No, I don’t plan stuff. It’s weird that it happened. I don’t plan shit. I need it to be organic.
What inspires you?
The love of a chase and the constant pursuit of another new song.
What are some of your favourite lyrics?
The lyrics to Moon River. I love those lyrics. They’re sentimental.
What’s your favourite two word challenge song?
Oh it’s not two words, it’s whatever they come up with. When I’m in Australia, it’s Butter & Jacket because it names so many Australian towns.
You are a fan of Australian singer-songwriter Paul Kelly. What was it like meeting him?
It was great. He was so down to earth. Beautiful soul.
Any chance of a collaboration?
Well I would never say never to anything.
Last question – because I really think you need to write a book, so is there any chance we’ll see a Steve Poltz lyric/story style novel with accompanying cd?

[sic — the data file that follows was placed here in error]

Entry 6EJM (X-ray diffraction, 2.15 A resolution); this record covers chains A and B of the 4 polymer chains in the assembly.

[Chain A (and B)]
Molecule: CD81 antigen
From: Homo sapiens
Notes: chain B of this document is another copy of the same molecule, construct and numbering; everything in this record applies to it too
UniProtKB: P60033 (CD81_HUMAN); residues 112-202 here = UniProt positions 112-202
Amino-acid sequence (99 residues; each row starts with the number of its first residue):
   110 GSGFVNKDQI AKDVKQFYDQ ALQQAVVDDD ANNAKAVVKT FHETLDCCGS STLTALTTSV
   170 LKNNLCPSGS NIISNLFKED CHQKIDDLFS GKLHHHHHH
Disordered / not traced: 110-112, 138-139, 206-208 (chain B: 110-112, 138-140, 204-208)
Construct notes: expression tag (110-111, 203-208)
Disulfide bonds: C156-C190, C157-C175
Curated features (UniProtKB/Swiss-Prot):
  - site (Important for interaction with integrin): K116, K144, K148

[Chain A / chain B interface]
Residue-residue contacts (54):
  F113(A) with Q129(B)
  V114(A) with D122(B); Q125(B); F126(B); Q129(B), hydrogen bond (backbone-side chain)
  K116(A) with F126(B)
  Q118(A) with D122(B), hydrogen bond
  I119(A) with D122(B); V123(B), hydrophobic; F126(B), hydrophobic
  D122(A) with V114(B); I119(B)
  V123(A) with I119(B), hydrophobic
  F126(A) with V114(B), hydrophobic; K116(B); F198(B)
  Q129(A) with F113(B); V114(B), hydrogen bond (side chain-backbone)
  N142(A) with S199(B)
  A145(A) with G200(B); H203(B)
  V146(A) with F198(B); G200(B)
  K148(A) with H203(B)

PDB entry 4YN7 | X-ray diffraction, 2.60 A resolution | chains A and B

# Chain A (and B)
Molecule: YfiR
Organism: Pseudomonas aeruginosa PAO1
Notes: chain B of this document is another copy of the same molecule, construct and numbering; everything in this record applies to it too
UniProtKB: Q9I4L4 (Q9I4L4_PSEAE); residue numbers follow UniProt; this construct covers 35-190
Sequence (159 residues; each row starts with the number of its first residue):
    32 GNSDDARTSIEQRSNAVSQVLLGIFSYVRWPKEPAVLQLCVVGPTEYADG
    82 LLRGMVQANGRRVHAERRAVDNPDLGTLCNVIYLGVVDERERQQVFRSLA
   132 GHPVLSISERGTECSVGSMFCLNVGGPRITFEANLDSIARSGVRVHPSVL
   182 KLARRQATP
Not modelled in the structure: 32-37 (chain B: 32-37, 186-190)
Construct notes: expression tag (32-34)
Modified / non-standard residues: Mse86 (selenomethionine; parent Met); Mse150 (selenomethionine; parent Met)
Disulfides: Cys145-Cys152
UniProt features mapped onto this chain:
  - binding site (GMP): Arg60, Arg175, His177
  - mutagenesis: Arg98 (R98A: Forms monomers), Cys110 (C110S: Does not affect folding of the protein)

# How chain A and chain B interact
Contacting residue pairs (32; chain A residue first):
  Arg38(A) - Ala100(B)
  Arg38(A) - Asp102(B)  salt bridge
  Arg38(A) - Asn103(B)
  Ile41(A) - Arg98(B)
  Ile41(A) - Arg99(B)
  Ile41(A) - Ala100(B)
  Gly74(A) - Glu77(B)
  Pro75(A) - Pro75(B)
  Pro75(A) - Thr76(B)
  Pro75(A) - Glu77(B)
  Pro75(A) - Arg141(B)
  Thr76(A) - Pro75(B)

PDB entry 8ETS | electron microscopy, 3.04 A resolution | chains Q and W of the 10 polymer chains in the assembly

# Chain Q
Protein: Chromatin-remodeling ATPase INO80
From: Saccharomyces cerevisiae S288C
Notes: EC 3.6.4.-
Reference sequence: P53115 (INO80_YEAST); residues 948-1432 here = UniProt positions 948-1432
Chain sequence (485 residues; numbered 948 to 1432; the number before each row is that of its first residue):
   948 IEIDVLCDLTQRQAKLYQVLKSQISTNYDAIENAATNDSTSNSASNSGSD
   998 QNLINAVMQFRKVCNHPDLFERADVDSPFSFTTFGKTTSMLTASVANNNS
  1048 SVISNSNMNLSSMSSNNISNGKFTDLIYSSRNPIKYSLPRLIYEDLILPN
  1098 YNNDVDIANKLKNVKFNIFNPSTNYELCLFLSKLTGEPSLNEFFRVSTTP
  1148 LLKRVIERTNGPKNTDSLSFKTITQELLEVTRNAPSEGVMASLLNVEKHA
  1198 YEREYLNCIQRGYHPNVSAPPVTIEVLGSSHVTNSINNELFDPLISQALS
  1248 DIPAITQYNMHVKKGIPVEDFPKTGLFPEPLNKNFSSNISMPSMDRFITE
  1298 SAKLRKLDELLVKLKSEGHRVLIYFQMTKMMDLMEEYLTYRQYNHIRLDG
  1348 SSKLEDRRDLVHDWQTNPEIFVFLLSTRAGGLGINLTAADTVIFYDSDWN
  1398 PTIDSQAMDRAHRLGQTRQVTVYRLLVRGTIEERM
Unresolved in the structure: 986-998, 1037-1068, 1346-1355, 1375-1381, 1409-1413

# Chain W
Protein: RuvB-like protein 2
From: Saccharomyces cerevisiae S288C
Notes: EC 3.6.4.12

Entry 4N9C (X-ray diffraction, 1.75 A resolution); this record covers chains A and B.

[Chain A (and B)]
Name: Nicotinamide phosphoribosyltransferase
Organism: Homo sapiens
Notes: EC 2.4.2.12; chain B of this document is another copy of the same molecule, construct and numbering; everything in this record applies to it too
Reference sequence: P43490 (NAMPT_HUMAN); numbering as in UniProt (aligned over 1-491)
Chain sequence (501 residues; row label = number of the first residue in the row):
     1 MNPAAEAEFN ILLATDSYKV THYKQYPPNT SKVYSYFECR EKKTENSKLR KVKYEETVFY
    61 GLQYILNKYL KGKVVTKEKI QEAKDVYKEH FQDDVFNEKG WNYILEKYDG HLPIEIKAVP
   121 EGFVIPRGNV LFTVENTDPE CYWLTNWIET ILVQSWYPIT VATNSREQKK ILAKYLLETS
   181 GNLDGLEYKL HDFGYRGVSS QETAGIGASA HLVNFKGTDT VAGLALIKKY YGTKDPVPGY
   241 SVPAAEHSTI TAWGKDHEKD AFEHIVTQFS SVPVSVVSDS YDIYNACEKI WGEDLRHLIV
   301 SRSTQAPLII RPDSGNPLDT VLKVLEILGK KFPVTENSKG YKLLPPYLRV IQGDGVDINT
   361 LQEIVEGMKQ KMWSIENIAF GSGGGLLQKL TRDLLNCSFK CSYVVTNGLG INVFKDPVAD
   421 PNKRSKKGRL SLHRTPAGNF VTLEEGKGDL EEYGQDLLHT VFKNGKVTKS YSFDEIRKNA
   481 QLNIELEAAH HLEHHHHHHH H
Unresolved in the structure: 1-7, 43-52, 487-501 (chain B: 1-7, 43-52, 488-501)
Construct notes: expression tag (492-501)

That would be fun. Yes, I need to.
Great. We’ll all look forward to it. Thanks so much for your time.
Okay. Good talking to you. Thank you.
First published in aureview.com in 2012
Catch Steve Poltz down under:
March 3- Canberra ACT- The Famous Spiegeltent
Mar 5 and 6- Nannup West Australia – Nannup Music Festival
Mar 7- Fremantle West Australia – Mojo’s
Mar 8- Perth West Australia- Four 5 Nine Bar
Mar 11, 12 &13- Port Fairy Victoria- Port Fairy Folk Festival
Mar 15- Melbourne Victoria- Caravan Club
Mar 18, 19 & 20- Katoomba NSW- Blue Mountains Music Festival
Mar 23- Nowra NSW- Players Theater
Mar 24 Candelo NSW- Candelo Arts Center
Mar 27, 27 & 28- Canberra ACT- National Folk Festival
Mar 31- Sydney (Newtown) NSW- The Vanguard
Apr 1- Sydney (Newtown) NSW- The Vanguard
Apr 2- Peterborough South Australia- The Railway Hotel
Apr 3- Adelaide South Australia- The Gov
Apr 5, 6, 7, 8, 9 & 10!!!-
Melbourne Vic- The Athenaeum Theatre- Melbourne Comedy Festival
See for more details.